Nick Ferrari 7am - 10am
Social networks ‘failed to remove 95% of anti-vaccine misinformation reported’
3 September 2020, 14:04
Medics have sent a letter to the Government calling for legislation to prevent dangerous misinformation being spread online.
Social media giants have been accused of failing to act on anti-vaccine misinformation related to the coronavirus, even when it is reported to them.
A group of young volunteers scoured social networks and found 912 posts between July 21 and August 26, but only 4.9% were acted on after being flagged.
False posts that were uncovered range from suggesting vaccines can change people’s DNA or are poisonous, to widely-disputed claims linking the virus to 5G.
The Failure to Act report, by the Center for Countering Digital Hate (CCDH) and Restless Development, said Facebook took action on 33 of the 569 pieces of content brought to its attention, while Instagram acted on six out of 144 reported.
On Twitter, six out of 137 were dealt with, but on YouTube no action was taken on the 41 reported to the video sharing website.
The two groups say social networks are failing to act on their own policies.
Researchers also said that platforms have still not acted on three-quarters of misinformation highlighted in its previous report published in June.
A letter to Home Secretary Priti Patel, Health Secretary Matt Hancock, and Culture Secretary Oliver Dowden – signed by medics including Adam Kay, Dr Ellie Cannon, Dr Phil Hammond and Dr Dawn Harper – is calling for legislation to prevent dangerous misinformation about health and medicine being spread online.
“A coronavirus vaccine is our best hope of a return to normality,” said Imran Ahmed, chief executive of the Center for Countering Digital Hate.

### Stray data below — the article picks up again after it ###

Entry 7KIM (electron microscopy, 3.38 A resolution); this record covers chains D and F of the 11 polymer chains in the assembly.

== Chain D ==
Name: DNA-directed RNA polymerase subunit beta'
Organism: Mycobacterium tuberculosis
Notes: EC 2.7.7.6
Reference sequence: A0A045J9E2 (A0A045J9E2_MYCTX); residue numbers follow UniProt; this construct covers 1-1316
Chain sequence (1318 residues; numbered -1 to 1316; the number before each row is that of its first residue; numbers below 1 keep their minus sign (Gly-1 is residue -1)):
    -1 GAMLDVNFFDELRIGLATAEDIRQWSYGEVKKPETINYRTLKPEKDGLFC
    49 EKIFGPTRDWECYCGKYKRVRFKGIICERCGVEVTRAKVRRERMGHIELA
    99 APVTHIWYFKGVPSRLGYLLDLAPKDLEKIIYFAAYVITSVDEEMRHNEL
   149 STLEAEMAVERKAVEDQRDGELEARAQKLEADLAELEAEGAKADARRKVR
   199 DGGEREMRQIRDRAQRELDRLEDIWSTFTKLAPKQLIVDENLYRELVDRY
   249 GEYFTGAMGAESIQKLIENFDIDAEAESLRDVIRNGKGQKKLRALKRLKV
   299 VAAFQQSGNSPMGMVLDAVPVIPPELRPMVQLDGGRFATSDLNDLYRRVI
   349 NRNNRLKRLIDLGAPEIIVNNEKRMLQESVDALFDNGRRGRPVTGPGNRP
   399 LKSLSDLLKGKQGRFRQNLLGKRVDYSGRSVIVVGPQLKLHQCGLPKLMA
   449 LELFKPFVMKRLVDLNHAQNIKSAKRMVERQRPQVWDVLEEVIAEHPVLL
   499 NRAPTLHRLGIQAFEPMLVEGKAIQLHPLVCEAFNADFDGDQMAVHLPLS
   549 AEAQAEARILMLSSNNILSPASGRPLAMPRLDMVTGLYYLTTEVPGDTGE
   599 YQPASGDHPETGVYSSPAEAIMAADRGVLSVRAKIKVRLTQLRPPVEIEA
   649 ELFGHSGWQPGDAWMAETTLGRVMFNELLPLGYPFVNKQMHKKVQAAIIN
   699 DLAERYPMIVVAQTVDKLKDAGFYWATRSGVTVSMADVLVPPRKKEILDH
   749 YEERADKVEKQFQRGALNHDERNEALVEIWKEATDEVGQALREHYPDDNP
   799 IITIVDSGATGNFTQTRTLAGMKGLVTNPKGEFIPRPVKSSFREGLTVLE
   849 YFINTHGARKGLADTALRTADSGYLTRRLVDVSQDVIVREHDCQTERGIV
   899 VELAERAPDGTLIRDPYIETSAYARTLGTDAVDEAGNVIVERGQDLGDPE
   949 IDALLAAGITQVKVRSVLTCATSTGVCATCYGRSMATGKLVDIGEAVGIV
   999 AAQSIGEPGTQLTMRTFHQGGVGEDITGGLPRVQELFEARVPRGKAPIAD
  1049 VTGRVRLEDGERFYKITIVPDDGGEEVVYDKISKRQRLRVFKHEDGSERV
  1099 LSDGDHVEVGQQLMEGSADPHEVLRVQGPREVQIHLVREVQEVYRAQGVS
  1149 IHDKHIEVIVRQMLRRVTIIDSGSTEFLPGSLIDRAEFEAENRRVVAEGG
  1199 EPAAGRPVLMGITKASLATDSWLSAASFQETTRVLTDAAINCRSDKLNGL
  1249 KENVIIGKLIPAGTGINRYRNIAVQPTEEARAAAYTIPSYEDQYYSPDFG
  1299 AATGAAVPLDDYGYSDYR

“It would be a tragedy if it was unsuccessful in eradicating this disease because of lies told to people on social media.
“While we have made enormous sacrifices to keep our society safe, social media companies are undermining their effort by failing to enforce their own policies and claims to act on dangerous misinformation.
“Big tech has proven that they do not care, they will not act, and they only listen when their profits are on the line.
“Government must urgently legislate to ensure these platforms take down hate and misinformation that puts lives at risk.
“And companies who advertise on social media can make their voice heard too, by pausing their adverts until action is taken.”
Jo Stevens, shadow secretary of state for digital, culture, media and sport, responding to the report, said: “This research shows the shocking failure of social media companies to act.
“Misinformation about vaccines – especially during a pandemic – is a matter of life and death.
“We have called on the Government time and again to put the public health and safety before the interests of the big tech companies profiting on the back of a global pandemic and publish the long-awaited Online Harms Bill.”
Facebook, Twitter and YouTube all responded to the report by saying they are committed to the removal of harmful Covid-19 content.
“Since Covid-19 was declared a public health emergency we’ve taken aggressive steps to limit the spread of misinformation about the virus,” a Facebook spokesman said.
Meanwhile, Twitter said: “We’re prioritising the removal of Covid-19 content when it has a call to action that could potentially cause harm.
“As we’ve said previously, we will not take enforcement action on every tweet that contains incomplete or disputed information about Covid-19.”
YouTube said: “We’ve taken a number of steps to combat harmful misinformation, including removing content that violates our policies, surfacing more authoritative content for people searching for vaccination-related topics and showing information panels with sources for fact-checking information.”
A Government spokesman said vaccine misinformation was “completely unacceptable”, adding: “It is everyone’s responsibility to seek NHS advice, so that they have the right information to make the right choice.
“Since the start of the pandemic, specialist UK government units have also been working rapidly to identify and rebut false information about coronavirus, including working closely with social media companies.
“We are also developing world-leading plans to protect people online and will introduce legislation as soon as possible.”